Objective: To examine clinical characteristics, laboratory features, and outcomes of patients with lupus-like syndrome attributable to anti-tumor necrosis factor alpha (TNF-alpha) therapy.
Patients and methods: We performed a retrospective review of patients with lupus-like syndrome attributable to anti-TNF-alpha therapy at Mayo Clinic's site in Rochester, MN, between July 1, 2000, and June 30, 2008.
Results: Of 14 patients (mean age at disease onset, 46.2 years), 12 (86%) were female. Ten patients (71%) had Crohn disease, and 4 (29%) had rheumatoid arthritis. Thirteen patients (93%) originally were treated with infliximab, and 1 (7%) was treated with adalimumab. A lupus-ike syndrome occurred after a mean treatment duration of 16.2 months. Features of lupus included presence of antinuclear antibodies (14 patients [100%]), arthritis (13 patients [93%]), anti-double-stranded-DNA antibodies (10 patients [71%]), cutaneous findings (malar rash, discoid rash, or photosensitivity, 4 patients [29%]), serositis (4 patients [29%]), hematologic abnormalities (4 patients [29%]), oral ulcers (4 patients [29%]), and lupus anticoagulant (1 patient [7%]). No patient had renal or neurologic abnormalities. All patients improved after stopping anti-TNF-alpha therapy (mean time to improvement, 2.9 months). Four (80%) of 5 patients tolerated an alternative TNF-alpha inhibitor (adalimumab, 3 patients; etanercept, 1 patient) without recurrence of lupus-like syndrome.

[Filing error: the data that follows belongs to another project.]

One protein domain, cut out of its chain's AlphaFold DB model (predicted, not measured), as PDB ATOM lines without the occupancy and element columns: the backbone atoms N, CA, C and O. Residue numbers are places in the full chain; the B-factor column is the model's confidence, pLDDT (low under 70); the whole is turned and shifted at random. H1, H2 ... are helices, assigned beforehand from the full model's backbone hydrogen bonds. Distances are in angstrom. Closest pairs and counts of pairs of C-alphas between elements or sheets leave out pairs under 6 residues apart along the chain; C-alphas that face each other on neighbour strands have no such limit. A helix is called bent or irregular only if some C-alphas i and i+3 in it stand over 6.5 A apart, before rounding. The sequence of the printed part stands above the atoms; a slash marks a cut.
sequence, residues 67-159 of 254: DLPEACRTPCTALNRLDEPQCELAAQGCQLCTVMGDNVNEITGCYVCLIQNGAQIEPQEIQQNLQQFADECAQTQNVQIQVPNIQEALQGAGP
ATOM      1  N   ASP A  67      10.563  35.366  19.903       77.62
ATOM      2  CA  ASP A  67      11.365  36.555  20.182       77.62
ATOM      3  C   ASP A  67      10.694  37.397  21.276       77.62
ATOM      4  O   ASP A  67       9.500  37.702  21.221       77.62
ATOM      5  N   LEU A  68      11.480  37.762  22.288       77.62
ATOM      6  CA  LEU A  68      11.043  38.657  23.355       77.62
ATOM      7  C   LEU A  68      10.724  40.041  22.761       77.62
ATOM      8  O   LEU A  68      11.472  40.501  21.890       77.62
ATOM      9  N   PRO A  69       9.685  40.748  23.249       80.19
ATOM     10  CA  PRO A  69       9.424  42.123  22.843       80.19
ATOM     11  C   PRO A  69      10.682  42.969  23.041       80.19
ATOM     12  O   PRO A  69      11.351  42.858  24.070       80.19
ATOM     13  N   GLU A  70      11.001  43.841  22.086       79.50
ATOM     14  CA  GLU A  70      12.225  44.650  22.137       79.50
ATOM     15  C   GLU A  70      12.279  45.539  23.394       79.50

Conclusion: Compared with previous studies, cutaneous findings were less frequent and arthritis was more frequent in our cohort of patients. Some patients were able to tolerate an alternative TNF-alpha inhibitor without recurrence of lupus-like syndrome.